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A Cloud is a visible assemblage of small water droplets and/or ice crystals suspended in the air. A cloud might contain about 3,000 droplets per cubic inch of air (about 200 droplets per cubic centimeter). Cloud droplets range in size from microscopic to 0.002 inches (about 0.005 cm) in diameter. Although an individual cloud droplet is too small to see with the naked eye, the combined effects of many droplets within a small volume make clouds visible because they will affect the passage of visible light though them. Clouds are composed of tiny droplets of liquid water and/or ice crystals, which are really aerosols, and are NOT water vapor, which is an invisible gas.

Clouds are extremely important in regulating the climate of Earth. As they form, vast quantities of heat are released into the atmosphere. In addition, clouds regulate the earth's energy balance by reflecting solar radiation back to space and by absorbing the earth's infrared energy. We will come back to these topics later in the semester. Presently we will discuss how clouds form.

All clouds result from net condensation (or deposition), that is, water vapor in the air condenses (or deposits) into liquid water droplets (or ice crystals). Interestingly, the formation of water droplets requires a surface be available for condesation to begin. In the atmosphere, water vapor condenses onto microscopic aerosol particles, such as dust, smoke, and salt, which are called cloud condensation nuclei. There are always enough cloud condensation nuclei around for clouds to form. The actual physical processes that take place during the intial stages of cloud formation are quite complicated and will not be covered in this course.

WORD document expanding on how water behaves and containg the numerical example given below

Steam is basically a cloud. Above a boiling pot of water, lots of water vapor molecules are released into the air by evaproation. As hot humid air moves away from the boiling pot of water, it cools sufficiently for net condensation to occur, and tiny droplets of liquid water form. This is visible as steam. As the steamy air spreads out, the concentration of water vapor decreases, the relative humidity of the air surrounding the tiny droplets falls below 100%, and the liquid droplets evaporate. Are you able to explain this situation in terms of the rates of evaporation and condensation? The same process explains why you are able to temporarily "see" your breath on cold days.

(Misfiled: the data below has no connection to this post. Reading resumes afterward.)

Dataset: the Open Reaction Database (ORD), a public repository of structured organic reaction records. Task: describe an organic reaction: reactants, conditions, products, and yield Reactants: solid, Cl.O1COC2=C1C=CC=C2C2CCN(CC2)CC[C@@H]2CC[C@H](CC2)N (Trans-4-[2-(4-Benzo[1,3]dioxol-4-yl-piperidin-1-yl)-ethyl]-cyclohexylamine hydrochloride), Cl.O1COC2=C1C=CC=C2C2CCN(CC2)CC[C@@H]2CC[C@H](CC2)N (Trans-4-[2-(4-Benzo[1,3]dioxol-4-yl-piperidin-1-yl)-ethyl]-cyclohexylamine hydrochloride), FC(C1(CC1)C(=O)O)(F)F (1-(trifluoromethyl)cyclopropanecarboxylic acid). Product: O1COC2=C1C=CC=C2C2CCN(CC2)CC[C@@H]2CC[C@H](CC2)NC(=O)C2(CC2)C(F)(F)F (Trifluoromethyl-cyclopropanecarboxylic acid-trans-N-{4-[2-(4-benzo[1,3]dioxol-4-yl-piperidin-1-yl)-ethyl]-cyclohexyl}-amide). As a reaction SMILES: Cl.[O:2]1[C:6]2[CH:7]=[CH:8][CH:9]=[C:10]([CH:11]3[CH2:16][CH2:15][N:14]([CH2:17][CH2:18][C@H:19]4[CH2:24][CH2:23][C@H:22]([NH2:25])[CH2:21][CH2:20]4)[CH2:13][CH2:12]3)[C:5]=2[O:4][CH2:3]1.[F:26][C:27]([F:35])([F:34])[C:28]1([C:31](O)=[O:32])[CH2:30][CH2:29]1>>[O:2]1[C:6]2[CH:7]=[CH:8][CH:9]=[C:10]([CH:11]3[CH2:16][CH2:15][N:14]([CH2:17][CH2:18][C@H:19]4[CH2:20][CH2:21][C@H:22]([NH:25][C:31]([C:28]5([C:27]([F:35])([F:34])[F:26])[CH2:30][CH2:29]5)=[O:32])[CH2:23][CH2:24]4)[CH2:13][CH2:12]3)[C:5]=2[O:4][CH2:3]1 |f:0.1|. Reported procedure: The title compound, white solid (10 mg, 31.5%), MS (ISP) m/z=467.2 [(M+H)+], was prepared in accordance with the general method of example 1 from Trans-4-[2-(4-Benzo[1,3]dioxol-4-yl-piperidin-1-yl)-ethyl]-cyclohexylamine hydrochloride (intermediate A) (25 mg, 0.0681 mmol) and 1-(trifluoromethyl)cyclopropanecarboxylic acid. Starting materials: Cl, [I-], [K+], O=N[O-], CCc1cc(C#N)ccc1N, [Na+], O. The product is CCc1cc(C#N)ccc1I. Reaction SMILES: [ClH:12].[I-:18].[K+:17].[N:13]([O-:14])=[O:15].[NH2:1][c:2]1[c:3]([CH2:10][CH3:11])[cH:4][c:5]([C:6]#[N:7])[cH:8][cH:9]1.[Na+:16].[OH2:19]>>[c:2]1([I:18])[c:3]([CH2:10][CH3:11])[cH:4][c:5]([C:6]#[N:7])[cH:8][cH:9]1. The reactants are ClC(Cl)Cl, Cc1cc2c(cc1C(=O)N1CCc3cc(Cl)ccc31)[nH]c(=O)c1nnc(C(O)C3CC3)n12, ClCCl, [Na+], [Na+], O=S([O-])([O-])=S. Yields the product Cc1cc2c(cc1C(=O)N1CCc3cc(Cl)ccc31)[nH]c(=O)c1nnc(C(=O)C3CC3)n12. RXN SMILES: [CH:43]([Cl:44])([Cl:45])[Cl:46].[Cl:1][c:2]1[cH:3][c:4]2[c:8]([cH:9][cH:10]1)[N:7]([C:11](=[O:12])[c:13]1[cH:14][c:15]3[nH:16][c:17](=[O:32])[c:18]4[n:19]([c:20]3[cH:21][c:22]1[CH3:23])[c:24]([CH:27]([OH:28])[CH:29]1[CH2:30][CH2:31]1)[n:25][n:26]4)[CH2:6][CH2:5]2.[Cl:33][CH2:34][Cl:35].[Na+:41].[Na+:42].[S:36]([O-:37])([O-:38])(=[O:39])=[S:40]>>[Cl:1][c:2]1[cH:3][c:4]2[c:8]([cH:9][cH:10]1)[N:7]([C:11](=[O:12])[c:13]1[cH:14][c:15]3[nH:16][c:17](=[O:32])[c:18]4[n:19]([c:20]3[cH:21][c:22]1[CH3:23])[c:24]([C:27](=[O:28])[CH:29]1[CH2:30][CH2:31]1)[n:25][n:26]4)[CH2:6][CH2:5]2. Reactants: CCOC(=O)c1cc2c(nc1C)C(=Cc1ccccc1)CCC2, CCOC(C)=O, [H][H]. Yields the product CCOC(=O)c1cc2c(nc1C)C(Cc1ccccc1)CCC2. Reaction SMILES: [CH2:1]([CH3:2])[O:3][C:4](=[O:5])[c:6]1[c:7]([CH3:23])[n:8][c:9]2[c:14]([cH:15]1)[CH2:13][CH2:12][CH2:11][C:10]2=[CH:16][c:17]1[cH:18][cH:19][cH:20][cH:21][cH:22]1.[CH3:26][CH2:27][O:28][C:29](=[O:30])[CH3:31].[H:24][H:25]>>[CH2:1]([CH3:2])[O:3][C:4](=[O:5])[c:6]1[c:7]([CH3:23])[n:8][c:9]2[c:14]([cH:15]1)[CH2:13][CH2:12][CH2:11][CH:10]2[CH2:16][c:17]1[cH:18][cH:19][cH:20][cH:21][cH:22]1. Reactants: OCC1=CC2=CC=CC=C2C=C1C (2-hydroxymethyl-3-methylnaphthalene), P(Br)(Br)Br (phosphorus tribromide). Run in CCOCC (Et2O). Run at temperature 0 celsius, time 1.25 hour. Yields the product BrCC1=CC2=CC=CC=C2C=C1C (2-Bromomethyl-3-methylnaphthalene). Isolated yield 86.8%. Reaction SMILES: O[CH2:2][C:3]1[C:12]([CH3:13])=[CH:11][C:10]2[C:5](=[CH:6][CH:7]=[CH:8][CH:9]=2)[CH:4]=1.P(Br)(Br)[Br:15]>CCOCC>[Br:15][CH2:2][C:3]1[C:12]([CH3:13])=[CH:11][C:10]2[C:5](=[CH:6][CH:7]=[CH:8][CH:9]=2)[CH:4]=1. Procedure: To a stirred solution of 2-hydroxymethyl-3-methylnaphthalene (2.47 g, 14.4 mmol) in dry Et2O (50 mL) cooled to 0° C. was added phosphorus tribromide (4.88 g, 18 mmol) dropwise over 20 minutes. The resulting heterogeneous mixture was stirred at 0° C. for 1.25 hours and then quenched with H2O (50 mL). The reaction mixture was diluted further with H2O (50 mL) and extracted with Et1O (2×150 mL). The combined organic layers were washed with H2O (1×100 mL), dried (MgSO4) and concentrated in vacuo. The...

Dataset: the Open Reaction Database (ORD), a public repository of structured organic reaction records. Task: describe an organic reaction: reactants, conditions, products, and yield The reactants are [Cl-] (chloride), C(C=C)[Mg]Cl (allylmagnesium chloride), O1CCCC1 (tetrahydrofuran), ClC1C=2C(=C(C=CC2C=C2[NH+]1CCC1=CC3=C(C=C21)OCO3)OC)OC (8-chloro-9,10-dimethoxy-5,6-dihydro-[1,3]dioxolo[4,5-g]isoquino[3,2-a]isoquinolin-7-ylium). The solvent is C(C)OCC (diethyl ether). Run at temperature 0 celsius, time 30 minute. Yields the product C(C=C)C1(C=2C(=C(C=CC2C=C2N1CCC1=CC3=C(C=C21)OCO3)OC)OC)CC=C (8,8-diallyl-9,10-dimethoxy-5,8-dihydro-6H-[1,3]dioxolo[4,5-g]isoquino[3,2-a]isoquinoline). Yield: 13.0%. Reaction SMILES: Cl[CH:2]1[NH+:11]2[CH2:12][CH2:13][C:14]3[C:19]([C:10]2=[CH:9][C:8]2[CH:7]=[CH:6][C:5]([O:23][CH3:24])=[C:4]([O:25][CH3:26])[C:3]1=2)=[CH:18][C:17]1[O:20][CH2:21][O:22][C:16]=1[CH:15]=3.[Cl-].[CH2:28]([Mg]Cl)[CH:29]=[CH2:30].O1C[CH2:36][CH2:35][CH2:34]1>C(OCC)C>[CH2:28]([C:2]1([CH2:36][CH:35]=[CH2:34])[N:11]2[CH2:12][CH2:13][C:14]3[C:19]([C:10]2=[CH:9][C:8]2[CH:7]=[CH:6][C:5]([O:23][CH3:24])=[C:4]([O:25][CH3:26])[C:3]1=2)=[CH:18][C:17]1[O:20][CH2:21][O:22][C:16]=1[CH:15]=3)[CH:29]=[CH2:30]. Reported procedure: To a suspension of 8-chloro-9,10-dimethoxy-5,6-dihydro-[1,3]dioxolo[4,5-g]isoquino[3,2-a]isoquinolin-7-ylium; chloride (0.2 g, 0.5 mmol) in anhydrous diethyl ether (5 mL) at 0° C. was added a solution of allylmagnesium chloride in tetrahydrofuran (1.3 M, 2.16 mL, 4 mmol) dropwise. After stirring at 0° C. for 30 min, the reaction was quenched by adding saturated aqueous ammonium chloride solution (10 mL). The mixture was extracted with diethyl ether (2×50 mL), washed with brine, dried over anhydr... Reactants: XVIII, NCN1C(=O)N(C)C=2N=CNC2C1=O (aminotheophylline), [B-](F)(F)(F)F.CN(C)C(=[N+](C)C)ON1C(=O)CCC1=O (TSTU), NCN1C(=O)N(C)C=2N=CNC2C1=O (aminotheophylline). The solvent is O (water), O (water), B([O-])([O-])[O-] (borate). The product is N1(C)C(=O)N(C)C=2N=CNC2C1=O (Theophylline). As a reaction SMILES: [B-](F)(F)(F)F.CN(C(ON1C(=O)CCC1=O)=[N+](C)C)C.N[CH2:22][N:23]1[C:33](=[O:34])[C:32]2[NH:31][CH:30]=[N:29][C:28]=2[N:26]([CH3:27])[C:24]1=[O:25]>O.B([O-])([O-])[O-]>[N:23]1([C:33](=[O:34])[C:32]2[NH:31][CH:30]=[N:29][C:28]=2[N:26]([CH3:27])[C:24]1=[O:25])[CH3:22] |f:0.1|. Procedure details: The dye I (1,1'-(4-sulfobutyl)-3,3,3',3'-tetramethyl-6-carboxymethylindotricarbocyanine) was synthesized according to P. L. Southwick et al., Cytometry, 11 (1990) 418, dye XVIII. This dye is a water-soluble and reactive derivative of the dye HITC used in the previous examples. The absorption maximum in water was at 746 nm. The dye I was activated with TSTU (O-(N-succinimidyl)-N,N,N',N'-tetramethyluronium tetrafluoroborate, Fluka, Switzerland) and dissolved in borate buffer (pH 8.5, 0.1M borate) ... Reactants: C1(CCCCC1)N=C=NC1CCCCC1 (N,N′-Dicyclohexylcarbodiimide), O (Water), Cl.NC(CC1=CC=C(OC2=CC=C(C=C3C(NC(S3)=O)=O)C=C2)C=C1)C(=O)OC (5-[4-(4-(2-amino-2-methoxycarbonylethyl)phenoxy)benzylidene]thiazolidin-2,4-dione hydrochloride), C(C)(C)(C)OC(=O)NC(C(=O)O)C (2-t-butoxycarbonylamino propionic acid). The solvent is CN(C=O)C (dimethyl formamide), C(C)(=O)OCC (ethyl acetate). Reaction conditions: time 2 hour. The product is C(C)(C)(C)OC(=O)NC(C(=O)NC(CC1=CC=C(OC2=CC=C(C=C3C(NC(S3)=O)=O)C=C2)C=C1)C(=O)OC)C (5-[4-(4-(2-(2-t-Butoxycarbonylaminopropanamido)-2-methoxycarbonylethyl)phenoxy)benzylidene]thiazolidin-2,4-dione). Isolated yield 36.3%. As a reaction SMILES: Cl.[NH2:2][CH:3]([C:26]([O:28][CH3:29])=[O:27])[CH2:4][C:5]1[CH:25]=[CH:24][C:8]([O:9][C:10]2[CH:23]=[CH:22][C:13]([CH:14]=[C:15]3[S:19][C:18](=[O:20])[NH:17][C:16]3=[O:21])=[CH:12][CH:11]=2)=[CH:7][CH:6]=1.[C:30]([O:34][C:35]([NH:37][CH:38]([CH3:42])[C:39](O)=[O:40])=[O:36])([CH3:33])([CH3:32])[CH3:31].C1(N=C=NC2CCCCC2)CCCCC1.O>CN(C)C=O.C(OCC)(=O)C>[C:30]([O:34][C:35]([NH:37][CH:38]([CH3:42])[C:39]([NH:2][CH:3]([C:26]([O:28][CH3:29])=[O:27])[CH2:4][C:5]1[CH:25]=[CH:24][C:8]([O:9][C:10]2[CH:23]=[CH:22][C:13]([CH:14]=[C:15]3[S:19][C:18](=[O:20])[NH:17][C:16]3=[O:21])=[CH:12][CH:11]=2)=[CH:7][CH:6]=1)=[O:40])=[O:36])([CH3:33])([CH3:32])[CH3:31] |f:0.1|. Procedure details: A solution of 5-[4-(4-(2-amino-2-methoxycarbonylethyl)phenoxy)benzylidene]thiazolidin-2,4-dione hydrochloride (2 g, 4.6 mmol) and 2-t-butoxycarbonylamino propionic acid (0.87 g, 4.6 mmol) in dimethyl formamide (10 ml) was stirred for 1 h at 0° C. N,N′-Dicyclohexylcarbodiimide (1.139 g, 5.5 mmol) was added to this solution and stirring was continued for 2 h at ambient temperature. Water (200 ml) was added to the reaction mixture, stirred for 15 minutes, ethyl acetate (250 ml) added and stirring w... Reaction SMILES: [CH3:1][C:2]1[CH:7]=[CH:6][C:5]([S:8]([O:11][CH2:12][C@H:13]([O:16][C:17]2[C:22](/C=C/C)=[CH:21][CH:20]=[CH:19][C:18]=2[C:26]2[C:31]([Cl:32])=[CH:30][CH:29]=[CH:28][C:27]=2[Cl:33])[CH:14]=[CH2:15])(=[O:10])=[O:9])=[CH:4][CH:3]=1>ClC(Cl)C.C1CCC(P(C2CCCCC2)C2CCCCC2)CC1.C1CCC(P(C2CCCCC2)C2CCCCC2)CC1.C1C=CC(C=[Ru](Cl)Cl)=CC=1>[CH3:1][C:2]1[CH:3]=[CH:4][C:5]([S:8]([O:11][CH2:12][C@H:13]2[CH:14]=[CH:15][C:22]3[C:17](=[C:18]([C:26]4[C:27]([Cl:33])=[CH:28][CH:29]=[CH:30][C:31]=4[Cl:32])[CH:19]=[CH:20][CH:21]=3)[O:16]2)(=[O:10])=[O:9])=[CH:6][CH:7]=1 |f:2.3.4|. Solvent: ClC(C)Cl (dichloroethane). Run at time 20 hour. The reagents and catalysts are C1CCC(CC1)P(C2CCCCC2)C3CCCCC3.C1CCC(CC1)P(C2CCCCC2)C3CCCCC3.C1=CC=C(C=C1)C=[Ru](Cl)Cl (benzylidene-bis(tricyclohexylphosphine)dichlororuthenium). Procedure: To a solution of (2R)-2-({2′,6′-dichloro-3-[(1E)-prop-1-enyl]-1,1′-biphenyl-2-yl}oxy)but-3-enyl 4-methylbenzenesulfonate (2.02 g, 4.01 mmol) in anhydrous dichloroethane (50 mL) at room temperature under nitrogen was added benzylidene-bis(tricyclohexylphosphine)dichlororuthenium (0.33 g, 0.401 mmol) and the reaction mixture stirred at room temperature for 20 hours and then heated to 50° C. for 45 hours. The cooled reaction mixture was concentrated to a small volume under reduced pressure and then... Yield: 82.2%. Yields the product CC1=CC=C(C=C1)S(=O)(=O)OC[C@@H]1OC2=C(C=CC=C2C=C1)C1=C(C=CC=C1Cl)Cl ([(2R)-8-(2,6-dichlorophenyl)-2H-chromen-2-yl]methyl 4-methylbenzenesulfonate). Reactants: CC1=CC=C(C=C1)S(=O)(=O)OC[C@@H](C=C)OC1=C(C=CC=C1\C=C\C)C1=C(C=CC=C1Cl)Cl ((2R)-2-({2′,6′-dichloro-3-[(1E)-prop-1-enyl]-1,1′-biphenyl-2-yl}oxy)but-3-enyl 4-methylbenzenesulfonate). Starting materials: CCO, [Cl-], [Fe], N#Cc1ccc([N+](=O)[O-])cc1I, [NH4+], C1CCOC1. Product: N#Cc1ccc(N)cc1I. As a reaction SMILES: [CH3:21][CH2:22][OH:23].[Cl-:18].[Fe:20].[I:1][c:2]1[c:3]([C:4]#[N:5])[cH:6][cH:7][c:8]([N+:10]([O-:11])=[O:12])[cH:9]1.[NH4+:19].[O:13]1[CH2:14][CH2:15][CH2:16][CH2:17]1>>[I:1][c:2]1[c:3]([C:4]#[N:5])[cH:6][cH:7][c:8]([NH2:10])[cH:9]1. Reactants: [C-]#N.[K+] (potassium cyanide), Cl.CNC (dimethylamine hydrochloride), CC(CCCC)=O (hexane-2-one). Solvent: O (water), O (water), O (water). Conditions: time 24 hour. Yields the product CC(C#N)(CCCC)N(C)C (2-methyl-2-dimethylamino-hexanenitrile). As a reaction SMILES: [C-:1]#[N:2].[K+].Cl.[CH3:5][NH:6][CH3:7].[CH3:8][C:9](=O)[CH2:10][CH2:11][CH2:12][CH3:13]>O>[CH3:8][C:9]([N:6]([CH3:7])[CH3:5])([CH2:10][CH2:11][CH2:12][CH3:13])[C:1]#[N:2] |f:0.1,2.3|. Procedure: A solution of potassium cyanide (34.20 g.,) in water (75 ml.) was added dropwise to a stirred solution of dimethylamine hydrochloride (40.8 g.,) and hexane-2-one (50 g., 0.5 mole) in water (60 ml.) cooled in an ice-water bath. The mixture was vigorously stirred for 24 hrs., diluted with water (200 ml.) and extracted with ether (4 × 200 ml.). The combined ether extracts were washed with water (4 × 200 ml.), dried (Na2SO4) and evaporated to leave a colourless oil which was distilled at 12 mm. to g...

In the atmosphere of Earth, clouds most often form as air rises and cools. As air cools, its relative humidity increases since the saturation mixing ratio decreases as temperature gets lower. Once the relative humidity reaches 100%, any further cooling results in net condensation and cloud formation. In fact, just enough water condenses to keep the relative humidity at 100%. A numerical example may help you to understand what happens. We will use the table of saturation mixing ratios, which was described in a previous reading page.

Putting This All Together

Most clouds form well above the ground surface. Air parcels near the Earth's surface contain water vapor, which evaporated from liquid surfaces, e.g., oceans, lakes. When these parcels move upward, they take this water in the form of water vapor with them. As parcels move upward, they expand and cool, i.e., the temperature in the air parcel decreases. This increases the relative humidity of the air in the parcel because as air temperature falls, the capacity for water vapor in the air decreases. If the air is cooled enough (down to its dew point temperature), the relative humidity becomes 100%. Once this point is reached, when air parcels rise higher, their temperature becomes so low that they cannot hold all of the water vapor that they started with. The excess water vapor (i.e., the water vapor in excess of the saturation mixing ratio at the lower temperature) condenses into liquid water, forming clouds.

As clouds form by condensation, latent heat is released. Under the right atmospheric conditions, this released heat can cause the air inside developing clouds to become warmer than the cloud-free air surrounding the clouds. Similar to a hot air balloon, warmer air surrounded by cooler air is buoyant because it is less dense (weighs less) than the surrounding cooler air, and thus this warmer air accelerates upward. This mechanism is the driving force for the formation of thunderstorms and hurricanes. We will expand on this concept later.

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